Technology improves joint-replacement surgery
July 26, 2011
Osteoarthritis, the most common joint disorder, is mainly associated with old age, and nearly everyone has at least some symptoms of the disease by the time they are 70 years old, according to the National Institutes of Health. The degenerative disease is caused by the breakdown of cartilage, which protects bones from rubbing together at the joints.
"Baby boomers are getting to the age where their joints are wearing out," Dr. Marc Volpe, an orthopedic surgeon in Lakeland, Florida told The Ledger. "As opposed to previous generation…they want to maintain a level of function that's higher than their predecessors at older ages."
People who suffer from osteoarthritis may experience pain, swelling and stiffness in their joints, which can lead to decreased mobility and increase the risk of falls and other injuries. A senior medical alert can protect older adults by contacting help if they are hurt and cannot reach a phone.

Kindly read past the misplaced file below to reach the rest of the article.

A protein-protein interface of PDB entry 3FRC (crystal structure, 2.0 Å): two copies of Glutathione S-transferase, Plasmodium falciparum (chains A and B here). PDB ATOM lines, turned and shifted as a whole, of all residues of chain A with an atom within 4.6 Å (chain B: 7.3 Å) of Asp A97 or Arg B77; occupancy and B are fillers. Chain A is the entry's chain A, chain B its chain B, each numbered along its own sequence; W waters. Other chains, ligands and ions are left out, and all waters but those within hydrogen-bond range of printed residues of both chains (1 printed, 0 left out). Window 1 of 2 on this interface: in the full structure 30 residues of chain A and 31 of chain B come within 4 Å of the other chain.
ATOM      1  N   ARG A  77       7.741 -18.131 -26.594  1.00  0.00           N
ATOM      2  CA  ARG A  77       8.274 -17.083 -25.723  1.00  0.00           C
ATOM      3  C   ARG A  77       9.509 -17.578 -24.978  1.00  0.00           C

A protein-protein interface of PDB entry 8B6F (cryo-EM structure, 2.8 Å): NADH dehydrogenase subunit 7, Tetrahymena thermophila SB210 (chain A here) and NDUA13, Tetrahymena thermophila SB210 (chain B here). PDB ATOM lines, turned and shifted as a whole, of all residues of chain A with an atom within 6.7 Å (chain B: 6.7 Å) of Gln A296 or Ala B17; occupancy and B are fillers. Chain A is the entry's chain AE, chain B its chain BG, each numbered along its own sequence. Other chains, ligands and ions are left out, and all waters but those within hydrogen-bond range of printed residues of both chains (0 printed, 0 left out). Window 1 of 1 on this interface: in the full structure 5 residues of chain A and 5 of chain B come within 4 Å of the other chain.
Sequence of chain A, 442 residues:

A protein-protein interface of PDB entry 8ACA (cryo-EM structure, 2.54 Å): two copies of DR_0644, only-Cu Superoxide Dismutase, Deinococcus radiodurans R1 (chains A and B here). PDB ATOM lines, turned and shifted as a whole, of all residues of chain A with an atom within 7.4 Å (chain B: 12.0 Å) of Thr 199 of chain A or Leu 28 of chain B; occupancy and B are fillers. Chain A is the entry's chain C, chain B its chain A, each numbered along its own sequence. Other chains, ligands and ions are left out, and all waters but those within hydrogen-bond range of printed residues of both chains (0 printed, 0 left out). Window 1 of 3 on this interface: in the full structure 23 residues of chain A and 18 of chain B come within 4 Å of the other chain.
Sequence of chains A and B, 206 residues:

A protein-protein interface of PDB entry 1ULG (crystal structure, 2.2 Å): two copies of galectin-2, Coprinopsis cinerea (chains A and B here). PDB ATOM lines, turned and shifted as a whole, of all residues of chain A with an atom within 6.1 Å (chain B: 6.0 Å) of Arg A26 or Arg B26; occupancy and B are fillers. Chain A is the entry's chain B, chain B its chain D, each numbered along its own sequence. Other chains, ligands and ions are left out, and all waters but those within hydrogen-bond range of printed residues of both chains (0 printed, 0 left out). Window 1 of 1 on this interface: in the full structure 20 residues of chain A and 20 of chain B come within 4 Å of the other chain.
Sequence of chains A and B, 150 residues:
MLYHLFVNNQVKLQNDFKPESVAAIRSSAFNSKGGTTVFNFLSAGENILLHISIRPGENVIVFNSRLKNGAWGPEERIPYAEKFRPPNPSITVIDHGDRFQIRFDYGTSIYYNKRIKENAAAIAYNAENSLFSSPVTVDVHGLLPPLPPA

Many aging individuals who suffer from the disorder opt for joint replacement surgeries, such as hip or partial knee replacement. Advances in technology are improving these procedures and the post-surgery process. Computer-guided surgery allows surgeons to perform operations more accurately, and they are able to see results instantly – rather than waiting for post-surgery X-rays.